The government and security forces have been obstructing the transitional justice process, threatening rights activists and controlling civic spaces. Recently proposed NGO Act is an example of attempt to restrict human rights activism and prevent social organisations from working independently. The government has ignored activists who raise the voices of the oppressed and challenge institutional impunity. Government is failing to settle the transitional justice concerns without considering primary voices of the victims and Supreme Court’s ruling on justice, contravening the norms of the new constitution and domestic and international law.
The Truth and Reconciliation Commission (TRC) and Commission on Enforced Disappeared Persons (CIEDP) are dysfunctional. If new appointments are made without transparent process, these bodies will once again become the politically controlled puppets. In addition, there is an urgent need to address impunity in the security forces where their members are accused of serious crimes, including forced disappearances.
One example is Pitamber Adhikari, whom I have publicly accused of being behind the disappearance of my father. Not only has he not been investigated or held to account, he has been promoted to a senior position in Nepal Police. Many other suspected perpetrators continue to hold senior positions and not only hide the truth, but also block the justice process. Adhikari was behind hiding the infamous Alam’s crimes in Rautahat when he headed the district police force after the incident. Similarly, many alleged perpetrators defend each other. Without truth, fair investigation and justice, the so-called stability agenda will not only fail to deliver, it risks creating fresh social tensions, conflict and a culture of revenge, resulting in an uncertain future.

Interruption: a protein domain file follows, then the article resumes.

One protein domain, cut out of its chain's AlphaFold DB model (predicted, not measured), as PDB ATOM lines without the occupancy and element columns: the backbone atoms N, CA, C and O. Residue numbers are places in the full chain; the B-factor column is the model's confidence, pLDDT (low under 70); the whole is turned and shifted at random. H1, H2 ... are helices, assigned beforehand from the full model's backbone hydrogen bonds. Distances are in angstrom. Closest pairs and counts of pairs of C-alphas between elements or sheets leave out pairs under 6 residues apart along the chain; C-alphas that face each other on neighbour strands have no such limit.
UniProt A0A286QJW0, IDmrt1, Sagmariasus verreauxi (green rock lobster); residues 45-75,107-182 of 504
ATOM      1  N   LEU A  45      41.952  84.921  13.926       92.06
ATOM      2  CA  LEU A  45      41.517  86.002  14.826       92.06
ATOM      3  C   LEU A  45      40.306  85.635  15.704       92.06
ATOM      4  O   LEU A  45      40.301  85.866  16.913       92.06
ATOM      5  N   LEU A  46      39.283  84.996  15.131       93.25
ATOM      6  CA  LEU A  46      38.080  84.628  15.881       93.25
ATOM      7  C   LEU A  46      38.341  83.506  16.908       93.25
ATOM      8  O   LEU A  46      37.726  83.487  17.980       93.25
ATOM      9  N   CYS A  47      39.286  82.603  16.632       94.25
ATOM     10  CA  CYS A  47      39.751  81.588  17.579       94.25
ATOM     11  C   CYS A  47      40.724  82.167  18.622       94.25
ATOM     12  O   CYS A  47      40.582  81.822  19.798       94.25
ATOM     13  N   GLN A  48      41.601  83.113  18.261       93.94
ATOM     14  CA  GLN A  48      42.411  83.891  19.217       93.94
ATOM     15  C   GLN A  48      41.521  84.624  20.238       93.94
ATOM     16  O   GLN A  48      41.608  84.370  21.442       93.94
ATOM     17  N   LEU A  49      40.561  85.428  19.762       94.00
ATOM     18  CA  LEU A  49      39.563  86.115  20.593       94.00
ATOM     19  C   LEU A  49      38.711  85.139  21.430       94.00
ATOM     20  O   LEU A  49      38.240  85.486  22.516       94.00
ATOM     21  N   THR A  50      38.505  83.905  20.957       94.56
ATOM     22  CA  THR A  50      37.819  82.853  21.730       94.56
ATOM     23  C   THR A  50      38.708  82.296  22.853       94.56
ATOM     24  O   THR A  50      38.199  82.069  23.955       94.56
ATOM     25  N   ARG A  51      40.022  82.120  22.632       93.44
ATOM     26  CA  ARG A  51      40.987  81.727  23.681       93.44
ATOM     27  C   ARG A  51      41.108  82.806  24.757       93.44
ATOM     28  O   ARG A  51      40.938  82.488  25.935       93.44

Amend the faulty law
The solution of this lies in reviving TJ bodies by amending the faulty TJ Act through a wider consultation with victims and civil society. Then process to appoint commissioners should be transparent. The TJ bodies should be equipped with the necessary legal mandate, adequate resources, expertise and power to investigate and recommend prosecution and reparation to support marginalized victims’ communities. Nepal must find a better path to reconcile various actors, all of whom must contribute to successfully implementing the spirit of the Comprehensive Peace Agreement of 2006 to sustain the nation’s transformative agenda. We must ensure that National Human Rights Commission’s recommendations and court directives are implemented to advance the human rights and rule of law in the country. New challenges for the transitional justice process are to protect and investigate those who have registered complaints to ensure future justice. We must all closely watch the ongoing process and be optimistic that truth and justice for all is achievable. We must continue to fight against a sick system and shout together against injustice to safeguard our right to justice. The current transitional justice mechanisms are not designed to provide remedy and justice to the victims. We need a meaningful shift to confront such obstructions both at the policy and practical level, in a close coordination with victims for a solution-led process. Let us break some of the layers of silence and the power held by perpetrators to open up a road to justice.